These PHA UK members have all experienced ICU delirium – an extreme form of anxiety that occurs when someone is in critical care. Although their experiences are different, they are united in their belief that it’s something we all need to talk about more.

Amanda experienced ICU delirium when she had her pulmonary endarterectomy operation.

“I developed a chest infection following my operation and stayed in an induced coma, so I was there for 17 days in total.

I experienced (in my mind) extended lucid periods when the staff were trying to kill me. Eventually when I was fully conscious, I recognised some of the staff from those periods which made it even more real and frightening. I finally opened up to a lovely nurse who gently explained that what I had experienced wasn’t real and helped me to realise that I had gone through a psychotic episode. She is a wonderful nurse and I feel like she saved me, as I was so convinced it had all been real.

A psychologist spoke to me while I was still in hospital. We had a really good chat and he said that the flashbacks should fade in time.

But since then, if I smell hand sanitiser or mouthwash, I have flashbacks. Also, when I look at my scars it brings it all back. Sometimes, out of the blue, I find myself crying. It’s always there at the back of my mind.

Although I’m aware I went through a psychotic period, I still went through a traumatic experience that was real to me at the time. A member of the psychology team at the hospital phoned me at home and agreed that I would benefit from therapy for post-traumatic stress disorder (PTSD). I have been referred for this treatment and I’m waiting for my first appointment.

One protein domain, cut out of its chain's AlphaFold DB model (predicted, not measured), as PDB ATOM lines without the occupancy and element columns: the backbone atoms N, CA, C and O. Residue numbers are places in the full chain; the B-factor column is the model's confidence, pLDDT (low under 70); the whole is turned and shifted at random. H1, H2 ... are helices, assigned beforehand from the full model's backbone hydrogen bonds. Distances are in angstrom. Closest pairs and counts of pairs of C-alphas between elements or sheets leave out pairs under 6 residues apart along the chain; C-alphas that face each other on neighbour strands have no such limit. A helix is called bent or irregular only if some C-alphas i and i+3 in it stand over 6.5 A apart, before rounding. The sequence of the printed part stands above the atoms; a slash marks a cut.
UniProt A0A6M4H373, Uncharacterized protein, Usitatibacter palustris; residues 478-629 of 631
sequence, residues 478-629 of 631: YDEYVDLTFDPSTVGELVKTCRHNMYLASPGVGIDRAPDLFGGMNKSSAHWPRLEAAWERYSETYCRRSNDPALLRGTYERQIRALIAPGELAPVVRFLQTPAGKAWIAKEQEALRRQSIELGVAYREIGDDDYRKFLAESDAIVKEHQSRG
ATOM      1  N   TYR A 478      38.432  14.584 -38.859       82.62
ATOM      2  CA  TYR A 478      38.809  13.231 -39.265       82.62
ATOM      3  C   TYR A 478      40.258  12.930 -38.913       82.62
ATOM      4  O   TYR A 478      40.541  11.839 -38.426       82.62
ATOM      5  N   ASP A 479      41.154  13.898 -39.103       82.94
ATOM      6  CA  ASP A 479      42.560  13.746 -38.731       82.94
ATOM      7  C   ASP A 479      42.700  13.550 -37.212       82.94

When I brought up my experiences on a Facebook group, several people noted that they too had gone through similar experiences. They thought it had only happened to them, and that it wasn’t something that was discussed very much, if at all, afterwards. It was a huge relief to know it has happened to others, and to hear their experiences.”

Paula experienced hallucinations and irrational fears whilst in intensive care following her double lung transplant.

I remember when I first woke up that I was terrified. I didn’t know where I was, I thought the nurses were trying to hurt me and I didn’t believe people when they said I had had a transplant.

I had  vivid hallucinations – some were like cartoons, and others were more realistic. They involved battles, the ICU being moved to a barn, and politicians that were thunderbird puppets. I also thought I could hear nurses saying things that weren’t true, including that I had taken a child’s lungs and I was selfish.

I had no filter and would say horrible things and do things that were out of character.  I had no concept of time or what day it was, and it felt like a total loss of control. I didn’t sleep much for the six weeks that I was in ICU.

I also had a tracheostomy and I felt that caused me further distress as it was so scary being unable to talk and tell people how I felt. I’ve always felt very strong in the way I’ve dealt with my PH, but these experiences made me feel very vulnerable.

I developed a fear of sitting in the chair next to my bed. I got to the point where I would have a panic attack whenever I sat in it and I just wanted to lay on the bed.  It took a long time to get over it and even now I have a bit of a panic about sitting on a hospital chair. 

The hospital had a psychologist who came to talk to me, and she helped me to extend the time I could sit in the chair gave me some techniques which helped me understand what was going on.